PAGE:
While reading through the current issue of Wood&Steel, it occurred to me that I have my own story for any aspiring songwriter, and anyone who owns a Taylor guitar. Back in 1992, I was a waiter in Los Angeles, dreaming of being a songwriter and of owning a Taylor guitar. I saved my tip money, sold some old gear and guitars, and finally had enough money to call Taylor and put my order in on an 810 Dreadnought. It took almost a year, but it finally arrived to my Studio City apartment in its cardboard box. I was beside myself with excitement as I opened the case: the brand new smell, the shine, holding it like a newborn, playing it, hearing it!
At that time, I worked at a hotel restaurant in downtown Los Angeles. I worked the breakfast/lunch shift, which started at 5:30 a.m., so I was usually up at 4:30 a.m. to get ready for work. That was the case on January 17, 1994 when the Northridge earthquake struck at 4:31. I was holding onto a closet door for dear life as everything in my apartment was flying around, windows were breaking, and ultimately the entire apartment building was being jolted from its foundation. In the eerily quiet pitch-black aftermath, I somehow found a flashlight and began looking around. The windows were broken, the refrigerator was all the way across the kitchen, all the dishes were in a broken pile on the floor, furniture was toppled, and my precious new Taylor…
I held my breath as I opened the door to the room where I had been playing my new 810 just the night before. It was a mess. Books and papers everywhere. A floor-to-ceiling oak bookshelf face down diagonally across the room. And sticking out underneath: the headstock of my guitar. I was heartbroken. After counting my blessings that I was OK, and that broken things can be replaced, I carefully picked up the heavy bookshelf to check out the damage. The guitar had some pretty severe scratches and dents, but it was in one piece. [Soon afterward] I took my Taylor to a guitar tech in the Valley. He looked at it and told me that the wood was not cracked anywhere. After calling Taylor for me, he told me that they said the damage would make a better story than trying to refinish it, as it might affect the sound.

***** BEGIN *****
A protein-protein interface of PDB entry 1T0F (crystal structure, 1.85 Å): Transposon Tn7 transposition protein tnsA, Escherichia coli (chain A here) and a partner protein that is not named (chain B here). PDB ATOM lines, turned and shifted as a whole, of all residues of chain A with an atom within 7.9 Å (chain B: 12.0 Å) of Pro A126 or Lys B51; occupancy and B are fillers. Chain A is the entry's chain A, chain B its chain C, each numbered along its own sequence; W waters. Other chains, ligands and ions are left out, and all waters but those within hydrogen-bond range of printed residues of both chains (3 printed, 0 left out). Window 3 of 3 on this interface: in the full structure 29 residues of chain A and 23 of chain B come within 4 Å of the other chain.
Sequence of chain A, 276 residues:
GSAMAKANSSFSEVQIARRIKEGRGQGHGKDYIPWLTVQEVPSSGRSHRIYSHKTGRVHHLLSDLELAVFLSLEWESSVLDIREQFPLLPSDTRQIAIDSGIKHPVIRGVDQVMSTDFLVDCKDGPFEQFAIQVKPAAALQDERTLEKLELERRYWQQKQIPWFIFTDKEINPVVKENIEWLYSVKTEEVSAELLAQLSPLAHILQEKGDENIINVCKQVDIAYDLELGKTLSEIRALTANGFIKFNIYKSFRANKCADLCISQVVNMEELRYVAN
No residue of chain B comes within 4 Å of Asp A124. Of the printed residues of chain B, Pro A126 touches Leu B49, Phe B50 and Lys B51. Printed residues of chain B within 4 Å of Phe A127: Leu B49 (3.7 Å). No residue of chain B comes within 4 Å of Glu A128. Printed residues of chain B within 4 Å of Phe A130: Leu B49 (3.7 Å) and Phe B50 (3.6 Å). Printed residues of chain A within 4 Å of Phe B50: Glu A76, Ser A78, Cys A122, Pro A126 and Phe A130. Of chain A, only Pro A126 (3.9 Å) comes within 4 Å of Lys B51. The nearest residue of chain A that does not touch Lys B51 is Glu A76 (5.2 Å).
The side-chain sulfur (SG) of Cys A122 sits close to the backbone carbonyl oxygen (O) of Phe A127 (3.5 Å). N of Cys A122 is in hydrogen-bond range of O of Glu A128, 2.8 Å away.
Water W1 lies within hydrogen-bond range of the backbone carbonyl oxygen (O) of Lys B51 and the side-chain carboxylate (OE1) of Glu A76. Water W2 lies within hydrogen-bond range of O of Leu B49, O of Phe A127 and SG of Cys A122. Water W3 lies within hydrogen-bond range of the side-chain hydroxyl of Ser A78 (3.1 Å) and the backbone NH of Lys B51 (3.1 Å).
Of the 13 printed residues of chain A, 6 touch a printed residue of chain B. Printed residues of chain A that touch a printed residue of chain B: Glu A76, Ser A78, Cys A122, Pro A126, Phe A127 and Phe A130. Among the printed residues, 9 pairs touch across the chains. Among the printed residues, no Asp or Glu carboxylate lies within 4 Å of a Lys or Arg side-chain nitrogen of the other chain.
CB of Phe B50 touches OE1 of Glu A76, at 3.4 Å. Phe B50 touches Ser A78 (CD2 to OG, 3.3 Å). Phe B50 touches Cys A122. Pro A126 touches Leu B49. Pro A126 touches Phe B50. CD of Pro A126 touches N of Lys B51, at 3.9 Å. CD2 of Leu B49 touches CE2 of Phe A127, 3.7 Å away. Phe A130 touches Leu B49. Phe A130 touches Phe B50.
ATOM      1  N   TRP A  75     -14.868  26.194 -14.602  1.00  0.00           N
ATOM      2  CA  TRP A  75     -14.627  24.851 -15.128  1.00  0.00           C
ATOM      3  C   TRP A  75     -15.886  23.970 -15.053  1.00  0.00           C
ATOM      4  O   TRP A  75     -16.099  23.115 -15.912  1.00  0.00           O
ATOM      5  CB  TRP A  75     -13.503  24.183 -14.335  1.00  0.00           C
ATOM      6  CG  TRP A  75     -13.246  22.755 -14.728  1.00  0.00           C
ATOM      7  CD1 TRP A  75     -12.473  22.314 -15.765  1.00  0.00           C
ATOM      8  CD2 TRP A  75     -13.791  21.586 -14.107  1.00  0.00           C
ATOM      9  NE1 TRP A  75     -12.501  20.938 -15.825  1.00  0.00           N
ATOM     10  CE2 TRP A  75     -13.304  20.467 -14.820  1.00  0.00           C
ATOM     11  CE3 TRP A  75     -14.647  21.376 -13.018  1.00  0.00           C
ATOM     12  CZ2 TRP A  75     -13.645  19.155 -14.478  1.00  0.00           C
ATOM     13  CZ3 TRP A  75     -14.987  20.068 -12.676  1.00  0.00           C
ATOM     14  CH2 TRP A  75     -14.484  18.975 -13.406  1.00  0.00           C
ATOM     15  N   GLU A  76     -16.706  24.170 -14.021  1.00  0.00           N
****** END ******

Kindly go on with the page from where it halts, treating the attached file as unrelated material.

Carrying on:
So the wounds from that earthquake remain on my guitar. All these years later. I’ve told the story of those scars to countless co-writers, session musicians and publishers through the years. And that guitar has blessed me in so many ways. I have written five No.1 songs on it, including the last two Jason Aldean singles, “Tattoos on This Town” and “Fly Over States”; Faith Hill’s Grammy-nominated song “The Way You Love Me,” as well as many, many songs for Rascal Flatts, Kenny Chesney, Reba McEntire, Montgomery Gentry, Deana Carter, etc.
Thank you again for my guitar, the one that made my dreams come true.
Submitted by: Michael Dulaney